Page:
As is frequently the case, libertarians push too far. They wish to forego debate and prevent communities from making an effort to establish standards through law. Libertarians upset the balance by overvaluing the role of individual consent and undervaluing our interconnectedness, how individual choices extend well past themselves.
Libertarians “oppose all laws at any level of government restricting, registering, or monitoring the ownership, manufacture, or transfer of firearms or ammunition” (1.9). In the fear that government might overreach in restricting their access to personal arsenals, libertarians wish to oppose all laws restricting the ownership of firearms. Libertarians forget the maxim abusus non tollit usum (abuse does not take away use). Possession by convicted felons, children, or the mentally ill? Sure. Open carry into schools, churches, and government buildings by anyone? Why not? Perhaps these examples seem absurd to you. The absolutism of the platform is absurd as well.
Some Christians take the position that they cannot support any party that approves of abortion. As a result, they tend to support the Republican Party, which asserts in its 2016 platform that “the unborn child has a fundamental right to life which cannot be infringed.” President Trump has said that he would like to change the platform to permit abortions in the case of rape, incest, or danger to the mother. Nonetheless, ostensibly because of the pandemic, the RNC “unanimously voted to forego the Convention Committee on Platform,” thus retaining 2016 platform in its entirety.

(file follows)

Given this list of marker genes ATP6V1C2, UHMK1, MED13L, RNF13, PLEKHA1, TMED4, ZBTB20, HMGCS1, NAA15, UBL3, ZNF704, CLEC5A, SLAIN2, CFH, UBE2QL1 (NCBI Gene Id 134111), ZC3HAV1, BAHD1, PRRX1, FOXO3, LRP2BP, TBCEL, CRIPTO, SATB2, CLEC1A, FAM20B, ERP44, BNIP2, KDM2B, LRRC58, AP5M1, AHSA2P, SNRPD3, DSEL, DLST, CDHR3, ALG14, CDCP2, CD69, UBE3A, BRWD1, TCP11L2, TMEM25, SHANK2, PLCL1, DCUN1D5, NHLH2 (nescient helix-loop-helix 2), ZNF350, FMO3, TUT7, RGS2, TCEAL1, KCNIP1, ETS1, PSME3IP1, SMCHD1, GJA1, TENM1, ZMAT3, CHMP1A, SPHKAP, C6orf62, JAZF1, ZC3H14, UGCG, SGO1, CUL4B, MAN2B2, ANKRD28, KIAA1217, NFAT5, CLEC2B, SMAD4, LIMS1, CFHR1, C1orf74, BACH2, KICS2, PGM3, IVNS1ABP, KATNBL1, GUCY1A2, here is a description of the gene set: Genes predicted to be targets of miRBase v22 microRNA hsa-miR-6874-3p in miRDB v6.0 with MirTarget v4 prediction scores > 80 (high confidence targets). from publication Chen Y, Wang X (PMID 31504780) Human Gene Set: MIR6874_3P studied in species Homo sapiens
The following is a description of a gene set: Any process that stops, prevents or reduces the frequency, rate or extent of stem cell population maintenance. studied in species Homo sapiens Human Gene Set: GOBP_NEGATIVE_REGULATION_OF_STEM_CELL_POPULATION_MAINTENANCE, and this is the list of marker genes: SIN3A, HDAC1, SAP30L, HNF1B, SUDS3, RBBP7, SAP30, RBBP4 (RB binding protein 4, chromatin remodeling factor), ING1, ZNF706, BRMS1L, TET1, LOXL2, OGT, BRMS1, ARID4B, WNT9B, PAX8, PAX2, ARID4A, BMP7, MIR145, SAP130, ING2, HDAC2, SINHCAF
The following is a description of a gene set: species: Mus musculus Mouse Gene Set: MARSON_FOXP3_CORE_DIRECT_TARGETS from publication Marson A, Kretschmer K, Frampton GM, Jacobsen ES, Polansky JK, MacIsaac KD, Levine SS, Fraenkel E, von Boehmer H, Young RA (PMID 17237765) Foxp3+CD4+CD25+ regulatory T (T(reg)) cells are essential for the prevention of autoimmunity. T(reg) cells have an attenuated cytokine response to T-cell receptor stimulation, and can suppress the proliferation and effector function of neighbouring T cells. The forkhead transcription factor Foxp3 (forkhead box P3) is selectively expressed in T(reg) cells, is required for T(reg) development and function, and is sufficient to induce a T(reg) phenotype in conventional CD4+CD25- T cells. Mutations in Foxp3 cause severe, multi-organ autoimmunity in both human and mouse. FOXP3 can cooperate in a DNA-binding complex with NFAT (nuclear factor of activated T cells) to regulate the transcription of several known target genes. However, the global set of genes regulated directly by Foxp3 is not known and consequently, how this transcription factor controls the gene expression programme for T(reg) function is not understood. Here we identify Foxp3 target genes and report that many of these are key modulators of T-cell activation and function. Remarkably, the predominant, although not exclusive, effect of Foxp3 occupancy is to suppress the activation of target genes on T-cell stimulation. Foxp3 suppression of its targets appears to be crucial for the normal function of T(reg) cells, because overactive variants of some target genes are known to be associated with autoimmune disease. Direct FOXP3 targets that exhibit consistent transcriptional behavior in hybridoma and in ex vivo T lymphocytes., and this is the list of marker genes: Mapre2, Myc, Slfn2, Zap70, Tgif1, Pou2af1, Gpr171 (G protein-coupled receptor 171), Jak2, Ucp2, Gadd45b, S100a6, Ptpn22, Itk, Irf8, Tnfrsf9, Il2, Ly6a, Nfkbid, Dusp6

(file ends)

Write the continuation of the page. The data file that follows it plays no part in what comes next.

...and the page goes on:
Other Christians have determined that the effort to overturn Roe v. Wade (1973) has proven futile and that the language surrounding abortion tends to be unsympathetic to the difficult situations pregnant women sometimes find themselves in. Rather than continuing to fight to prohibit abortions altogether, they have focused their energies on reducing abortion by expanding access to sex education, contraceptives, health care, and parental leave.
Libertarians choose the worst of both worlds. Government should neither forbid abortions nor provide the safety net that would reduce them. Government should just “keep out of the matter.”
Libertarians prioritize individual property and contract rights. Their myopic focus leads to many impractical policy positions. For instance, they oppose the use of eminent domain, “governmental limits on profits, governmental production mandates, [and] governmental controls on prices of goods and services” (2.1).
Can the government abuse its power or use it in inefficient ways? Of course. Removing the power altogether, though, is excessive. The government can and should sometimes act in the public’s interest. Without government intervention, individuals and businesses may discriminate against minorities in housing, education, and service. Libertarians desire “free market solutions” like boycotts and ostracism (3.5). How well has this worked historically? Free markets are not guaranteed to settle all issues in an optimal manner. Even with regulation, the profit motive incentivizes unethical behavior, large companies seek to dominate markets by driving out competitors, and wealth inequality grows. Libertarian economics depends on things that don’t exist—symmetric information, rational actors, and self-regulating producers.